Bits & Bytes
Or You Could Use a Pay Phone
Relief is near for those who fear wireless phones cause cancer. Wavelength Technologies in New Rochelle, N.Y., is introducing $59.95 wireless-phone cases that Chief Executive David Reitberger says can absorb up to 99% of the radiation the phones produce.
The secret: Nickel-polyester mesh sewn into the leather. That covers most of the phone, while see-through mesh drapes the display and keypad. Another component runs alongside the antenna, which is the largest source of cell-phone radiation. The product was created in Britain by Microshield Industries PLC, which sold U.S. distribution rights to Wavelength. About 200,000 covers have been sold outside the U.S. They fit 70 models of wireless phones.
The wireless industry has always insisted that its products are safe, but Wavelength was founded because of Reitberger's fears about his own wireless phone. He wondered if he was being hurt by the long hours he used it during a stint as a consultant. "I'd rather be safe than sorry," Berger says. If others agree, it certainly won't be the first time that uncertainty has bred opportunity.Edited by Steve RosenbushReturn to top
How to Do Everything
Not sure how to truss that thanksgiving turkey or prepare a pan gravy? Try www.ehow.com, which features 254 how-to articles to help prepare for Thanksgiving. And that's not all: The site has more than 7,500 articles on essential, if sometimes obscure, tasks from tying a bow tie to getting a mortgage.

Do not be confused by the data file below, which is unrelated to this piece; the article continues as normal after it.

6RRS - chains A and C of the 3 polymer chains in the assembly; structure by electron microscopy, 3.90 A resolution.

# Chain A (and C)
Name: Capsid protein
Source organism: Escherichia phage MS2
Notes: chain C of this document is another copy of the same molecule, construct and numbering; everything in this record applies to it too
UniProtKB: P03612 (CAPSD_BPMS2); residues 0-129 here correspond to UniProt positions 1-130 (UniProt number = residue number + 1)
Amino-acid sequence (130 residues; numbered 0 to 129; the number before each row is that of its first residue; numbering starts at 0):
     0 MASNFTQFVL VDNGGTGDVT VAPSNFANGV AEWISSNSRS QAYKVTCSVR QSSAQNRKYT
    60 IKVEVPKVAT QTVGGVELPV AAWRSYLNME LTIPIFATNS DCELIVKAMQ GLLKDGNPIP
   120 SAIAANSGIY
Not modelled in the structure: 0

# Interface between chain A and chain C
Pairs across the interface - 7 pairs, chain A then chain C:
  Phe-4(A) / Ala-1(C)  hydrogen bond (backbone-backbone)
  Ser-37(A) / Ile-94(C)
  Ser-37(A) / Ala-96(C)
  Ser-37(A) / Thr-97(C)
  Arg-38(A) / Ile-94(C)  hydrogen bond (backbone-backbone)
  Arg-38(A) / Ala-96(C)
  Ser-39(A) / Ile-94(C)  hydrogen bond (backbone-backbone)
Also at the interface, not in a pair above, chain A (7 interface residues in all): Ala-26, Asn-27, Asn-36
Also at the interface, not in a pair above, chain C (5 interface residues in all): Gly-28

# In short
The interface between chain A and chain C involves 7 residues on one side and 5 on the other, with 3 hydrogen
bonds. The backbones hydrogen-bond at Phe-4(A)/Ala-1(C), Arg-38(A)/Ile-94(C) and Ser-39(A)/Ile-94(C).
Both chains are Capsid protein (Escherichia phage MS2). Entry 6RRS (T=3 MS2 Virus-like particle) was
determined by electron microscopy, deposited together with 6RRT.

It all started because Courtney Rosen couldn't find online information about fixing her in-line skates. The 32-year-old former Andersen Consulting manager searched the Web in vain last January for instructions on how to rotate her wheels. From that futile quest, eHow was born. After raising $3.5 million in funding last March, the San Francisco startup went live in August. eHow gets most of its revenues from advertisers. But eventually, Rosen aims to get about 60% of sales from commissions on business eHow refers to such sites as Amazon.com, Williams-Sonoma, and eBay. For example, someone who asks eHow about making a roux might go to Williams-Sonoma to buy a whisk, and eHow could get paid for such leads. Top venture investors like the idea. But as with Thanksgiving, the proof will be in the pudding.By Andy Reinhardt; Edited by Steve RosenbushReturn to top
A Place to Put All Those Bright Ideas
Do you have notebooks full of scribbled ideas or a mondo Word file called "stuff" where you store stray factoids? A new software tool called eGems may help. Sold for $60, eGems tags each "gem" of information with its source, date, and location. That makes it easier to confirm facts or quotes later, to use them in reports with proper attribution, or to share them.
Here's how it works: Highlight the text of an interesting tidbit from the Web and drag the cursor over to an eGem icon on the screen. The software automatically notes the Web address. It also can sort and store graphics, and words that don't come from the Web, such as memos from a colleague. eGems organizes each "gem" by subject or other criteria. To use a tidbit, drag it into a document and eGem creates a footnote and a bibliographical entry. Researchers like the idea: San Francisco State University aims to buy hundreds of copies.
eGems' creator, Gemteq Software Inc. in Novato, Calif., says the program will be available for download from its Web site by month's end.By Andy Reinhardt; Edited by Steve RosenbushReturn to top